73

I close a tab in vim and immediately realize I need to re-open it again for something. Is there a way to undo close tab in Vim 7.2?

9

I'm using an MRU (most recently used files) plugin. So I can edit the last 30 files I've just edited

Here are the MRU plugin metadata:

File: mru.vim
Author: Yegappan Lakshmanan (yegappan AT yahoo DOT com)
Version: 3.2   Last Modified:
September 22, 2008

Usage

To list and edit files from the MRU list, you can use the ":MRU" command. The ":MRU" command displays the MRU file list in a temporary Vim window. If the MRU window is already opened, then the MRU list displayed in the window is refreshed.

126

Your file is probably still open in a buffer:

:ls " get the buffer number
:tabnew +Nbuf " where N is the buffer number

To reopen buffer 18, for example:

:tabnew +18buf
  • 5
    It does for me. I tried it out just before posting. – greyfade Feb 23 '09 at 19:32
  • 5
    :tabnew N didn't work for me. What I do is :tabnew and then :bN where N is the buffer number – alf Jul 18 '12 at 21:44
  • 5
    An example of what @greyfade meant: tabnew +18buf – Eric Hu Sep 5 '12 at 0:39
  • 3
    you could even do :vsp +[bufferNumber]buf helped me reopen closed split in my vim – 3emad Oct 16 '12 at 18:08
  • 4
    The reason this doesn't work is because the + is a line reference NOT a buffer reference use # not + as in :tabe #5 to open buffer 5 in a new tab. – Sukima Jul 16 '15 at 21:01
26
:tabnew#

Reopens recently closed file in new tab


Edit: Please use greyfade's answer. I don't like my answer, but I'm keeping it here for references and useful comment info.

  • Didn't work for me - Vim 7.4 – Saulo Silva Nov 21 '14 at 20:16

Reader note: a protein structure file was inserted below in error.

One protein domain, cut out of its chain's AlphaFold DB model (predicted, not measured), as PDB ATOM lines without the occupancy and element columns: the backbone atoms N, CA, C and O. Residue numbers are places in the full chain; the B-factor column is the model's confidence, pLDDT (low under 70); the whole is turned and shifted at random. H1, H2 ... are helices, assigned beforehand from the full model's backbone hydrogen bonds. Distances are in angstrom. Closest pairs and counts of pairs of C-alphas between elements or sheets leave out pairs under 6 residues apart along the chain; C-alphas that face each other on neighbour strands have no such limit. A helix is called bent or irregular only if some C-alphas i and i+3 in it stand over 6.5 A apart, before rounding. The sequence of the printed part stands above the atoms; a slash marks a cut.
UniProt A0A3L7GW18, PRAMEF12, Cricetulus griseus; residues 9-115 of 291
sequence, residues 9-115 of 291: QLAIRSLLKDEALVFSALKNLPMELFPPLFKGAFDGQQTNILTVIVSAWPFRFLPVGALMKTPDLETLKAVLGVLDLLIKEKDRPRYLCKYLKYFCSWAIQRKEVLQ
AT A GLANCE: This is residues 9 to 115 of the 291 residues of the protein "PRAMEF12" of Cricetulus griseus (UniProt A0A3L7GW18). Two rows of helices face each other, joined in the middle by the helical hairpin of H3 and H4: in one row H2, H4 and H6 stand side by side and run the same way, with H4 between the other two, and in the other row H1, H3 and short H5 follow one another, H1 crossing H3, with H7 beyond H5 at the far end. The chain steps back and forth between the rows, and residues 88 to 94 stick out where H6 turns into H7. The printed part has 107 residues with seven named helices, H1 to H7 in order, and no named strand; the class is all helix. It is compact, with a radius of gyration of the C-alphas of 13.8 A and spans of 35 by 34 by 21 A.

• Weird, seems like it worked at first now it is opening unrelated buffers. – user755921 Jan 26 '15 at 3:59
  • # is the last edited file in the current window. Closing a tab does not register the file as the alternate (#). You have to look it up by buffer number (:ls) – Sukima Jul 16 '15 at 20:59
  • It works more than perfectly if you're split-oriented. – Al.G. May 18 '16 at 18:54
  • error prompted: "E194: No alternate file name to substitute for '#' " – Scott Yang Aug 14 at 8:30
6

Simple answer is no, there is nothing built-in.

But a workable solution would be to use a plug-in like the excellent BufExplorer. Since it defaults to listing the most recently used buffers first, reopening a closed tab would be as simple as pressing \bet

1

Use the plug-in Ben Suggested: BufExplorer Github Mirror

In his answer one would have to press <Leader>be<Down>t. Adding a bit shortcut:

map <silent><leader>t <leader>be<Down>t

So that simply <leader>t would do the work.

1

If there were a BufferClose event this would be easy... but it seems that it is not possible since it is not possible for window creation.

But in the case of tabs we can detect if a tab was closed by keeping a tab count and counting the difference between TabLeave and TabEnter.

Usage: <leader>tr reopens the last closed tab on a new tab (supposing the tab had only a single buffer):

let g:reopenbuf = expand('%:p')
function! ReopenLastTabLeave()
  let g:lastbuf = expand('%:p')
  let g:lasttabcount = tabpagenr('$')
endfunction
function! ReopenLastTabEnter()
  if tabpagenr('$') < g:lasttabcount
    let g:reopenbuf = g:lastbuf
  endif
endfunction
function! ReopenLastTab()
  tabnew
  execute 'buffer' . g:reopenbuf
endfunction
augroup ReopenLastTab
  autocmd!
  autocmd TabLeave * call ReopenLastTabLeave()
  autocmd TabEnter * call ReopenLastTabEnter()
augroup END
" Tab Restore
nnoremap <leader>tr :call ReopenLastTab()<CR>

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